Oggi e' 18.10.2017
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  • Tribal 'Sovereign Immunity' Patent Protection Could Be Outlawed
    AnalogDiehard writes: The recent -- and questionable -- practice of technological and pharmaceutical companies selling their patents to U.S. native Indian tribes (where they enjoy "sovereign immunity" from the inter partes review (IPR) process of the PTO) and then the tribes licensing them back to the companies is drawing scrutiny from a federal court and has inspired a new U.S. bill outlawing the practice. The IPR process is a "fast track" (read: much less expensive) process through the PTO to review the validity of challenged patents -- it is loved by defendants and hated by patent holders. Not only has U.S. Circuit Judge William Bryson invalidated Allergan's pharmaceutical patents due to "obviousness," he is questioning the legitimacy of the sovereign immunity tactic. The judge was well aware that the tactic could endanger the IPR process, which was a central component of the America Invents Act of 2011, and writes that sovereign immunity "should not be treated as a monetizable commodity that can be purchased by private entities as part of a scheme to evade their legal responsibility." U.S. Senator Claire McCaskill (D-Mo.) -- no stranger to abuses of the patent system -- has introduced a bill that would outlaw the practice she describes as "one of the most brazen and absurd loopholes I've ever seen and it should be illegal." Sovereign immunity is not absolute and has been limited by Congress and the courts in the past. The bill would apply only to the IPR proceedings and not to patent disputes in federal courts.

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  • Over 30,000 Published Studies Could Be Wrong Due To Contaminated Cells
    An anonymous reader quotes a report from Science Alert: Researchers warn that large parts of biomedical science could be invalid due to a cascading history of flawed data in a systemic failure going back decades. A new investigation reveals more than 30,000 published scientific studies could be compromised by their use of misidentified cell lines, owing to so-called immortal cells contaminating other research cultures in the lab. The problem is as serious as it is simple: researchers studying lung cancer publish a new paper, only it turns out the tissue they were actually using in the lab were liver cells. Or what they thought were human cells were mice cells, or vice versa, or something else entirely. If you think that sounds bad, you're right, as it means the findings of each piece of affected research may be flawed, and could even be completely unreliable. Horback and fellow researcher Willem Halffman wanted to know how extensive the phenomenon of misidentified cell lines really was, so they searched for evidence of what they call "contaminated" scientific literature. Using the research database Web of Science, they looked for scientific articles based on any of the known misidentified cell lines as listed by the International Cell Line Authentication Committee's (ICLAC) Register of Misidentified Cell Lines.There are currently 451 cell lines on this list, and they're not what you think they are -- having been contaminated by other kinds of cells at some point in scientific history. Worse still, they've been unwittingly used in published laboratory research going as far back as the 1950s.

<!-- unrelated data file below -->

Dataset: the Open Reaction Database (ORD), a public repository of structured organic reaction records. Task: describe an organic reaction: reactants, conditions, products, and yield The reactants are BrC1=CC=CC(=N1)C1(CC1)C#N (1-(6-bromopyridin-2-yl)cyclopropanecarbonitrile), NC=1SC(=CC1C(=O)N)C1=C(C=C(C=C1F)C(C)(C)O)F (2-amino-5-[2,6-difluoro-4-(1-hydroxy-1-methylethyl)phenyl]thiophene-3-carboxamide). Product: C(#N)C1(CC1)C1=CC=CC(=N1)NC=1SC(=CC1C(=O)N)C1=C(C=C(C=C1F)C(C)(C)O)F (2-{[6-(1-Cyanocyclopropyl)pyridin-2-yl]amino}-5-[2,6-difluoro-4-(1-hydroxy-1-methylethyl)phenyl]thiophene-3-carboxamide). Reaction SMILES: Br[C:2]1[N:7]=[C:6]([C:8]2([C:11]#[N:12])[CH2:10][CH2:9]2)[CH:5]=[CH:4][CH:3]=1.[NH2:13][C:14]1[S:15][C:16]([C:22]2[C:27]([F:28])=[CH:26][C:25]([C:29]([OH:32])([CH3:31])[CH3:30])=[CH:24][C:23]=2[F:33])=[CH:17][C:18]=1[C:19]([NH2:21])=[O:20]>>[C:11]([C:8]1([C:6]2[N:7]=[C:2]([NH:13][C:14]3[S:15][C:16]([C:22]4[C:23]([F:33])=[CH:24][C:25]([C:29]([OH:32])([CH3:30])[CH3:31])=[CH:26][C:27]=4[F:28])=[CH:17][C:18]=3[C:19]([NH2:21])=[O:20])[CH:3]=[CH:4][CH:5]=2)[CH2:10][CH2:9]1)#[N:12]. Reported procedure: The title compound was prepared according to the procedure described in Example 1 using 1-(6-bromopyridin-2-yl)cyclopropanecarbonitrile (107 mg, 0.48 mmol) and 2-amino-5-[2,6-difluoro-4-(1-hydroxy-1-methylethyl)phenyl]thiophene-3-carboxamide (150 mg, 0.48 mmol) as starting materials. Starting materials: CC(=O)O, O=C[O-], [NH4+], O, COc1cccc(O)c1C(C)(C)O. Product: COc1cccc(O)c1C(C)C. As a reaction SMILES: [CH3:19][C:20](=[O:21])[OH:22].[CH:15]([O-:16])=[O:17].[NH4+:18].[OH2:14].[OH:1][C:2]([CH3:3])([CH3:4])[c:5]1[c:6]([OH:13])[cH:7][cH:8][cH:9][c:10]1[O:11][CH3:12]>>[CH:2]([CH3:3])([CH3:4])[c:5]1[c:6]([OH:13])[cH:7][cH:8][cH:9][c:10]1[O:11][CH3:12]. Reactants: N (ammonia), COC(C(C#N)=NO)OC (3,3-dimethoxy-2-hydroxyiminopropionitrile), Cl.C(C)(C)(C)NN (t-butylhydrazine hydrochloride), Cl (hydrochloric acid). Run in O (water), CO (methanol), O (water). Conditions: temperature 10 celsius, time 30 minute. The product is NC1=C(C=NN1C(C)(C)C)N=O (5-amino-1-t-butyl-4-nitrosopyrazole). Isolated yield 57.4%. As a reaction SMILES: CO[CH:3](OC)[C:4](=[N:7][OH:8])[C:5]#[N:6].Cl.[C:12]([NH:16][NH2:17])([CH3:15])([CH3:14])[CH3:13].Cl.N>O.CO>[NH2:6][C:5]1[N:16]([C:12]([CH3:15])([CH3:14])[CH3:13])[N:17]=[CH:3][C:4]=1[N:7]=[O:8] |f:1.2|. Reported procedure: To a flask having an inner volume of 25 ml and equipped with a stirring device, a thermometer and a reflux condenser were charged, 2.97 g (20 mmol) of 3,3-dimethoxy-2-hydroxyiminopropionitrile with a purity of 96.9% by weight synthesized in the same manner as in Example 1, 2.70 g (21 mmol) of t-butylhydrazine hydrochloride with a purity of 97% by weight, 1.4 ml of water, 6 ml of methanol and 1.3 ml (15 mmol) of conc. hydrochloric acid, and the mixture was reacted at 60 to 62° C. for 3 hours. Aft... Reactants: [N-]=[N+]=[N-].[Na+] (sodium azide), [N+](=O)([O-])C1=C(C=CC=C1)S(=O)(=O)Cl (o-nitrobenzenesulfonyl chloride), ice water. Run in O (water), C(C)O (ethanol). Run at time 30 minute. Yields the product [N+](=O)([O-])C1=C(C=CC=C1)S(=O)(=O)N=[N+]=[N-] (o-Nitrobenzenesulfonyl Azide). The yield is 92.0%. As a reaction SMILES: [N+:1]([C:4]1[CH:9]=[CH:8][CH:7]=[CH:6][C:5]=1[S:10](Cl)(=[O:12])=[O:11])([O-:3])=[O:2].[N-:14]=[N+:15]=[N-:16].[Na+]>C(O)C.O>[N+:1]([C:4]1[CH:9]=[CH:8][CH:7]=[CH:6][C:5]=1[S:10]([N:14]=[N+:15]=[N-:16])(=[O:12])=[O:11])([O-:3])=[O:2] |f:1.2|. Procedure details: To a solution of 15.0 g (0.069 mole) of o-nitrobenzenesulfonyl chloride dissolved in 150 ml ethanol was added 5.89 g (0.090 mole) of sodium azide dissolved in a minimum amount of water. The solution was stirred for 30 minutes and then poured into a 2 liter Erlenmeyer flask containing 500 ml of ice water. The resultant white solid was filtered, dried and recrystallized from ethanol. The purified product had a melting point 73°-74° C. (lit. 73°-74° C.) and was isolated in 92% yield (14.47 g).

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  • SpaceX's Reusable Rockets Win US Air Force General's Endorsement
    As the military looks to drive down costs, the head of U.S. Air Force Space Command said he's "completely committed" to launching future missions with recycled rockets like those championed by SpaceX's Elon Musk. "It would be 'absolutely foolish' not to begin using pre-flown rockets, which brings such significant savings that they'll soon be commonplace for the entire industry, General John W. 'Jay' Raymond said," reports Bloomberg. From the report: "The market's going to go that way. We'd be dumb not to," he said. "What we have to do is make sure we do it smartly." The Air Force won't be able to use the recycled boosters until they're certified for military use, a process that Raymond suggested may already be in the works. "The folks out at Space and Missile Systems Center in Los Angeles that work for me would be in those dialogues," he said, declining to specify when certification could take place. "I don't know how far down the road we've gotten, but I am completely committed to launching on a reused rocket, a previously flown rocket, and making sure that we have the processes in place to be able to make sure that we can do that safely."

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  • Peer Pressure Forced Whales and Dolphins To Evolve Big Brains Like Humans, Says Study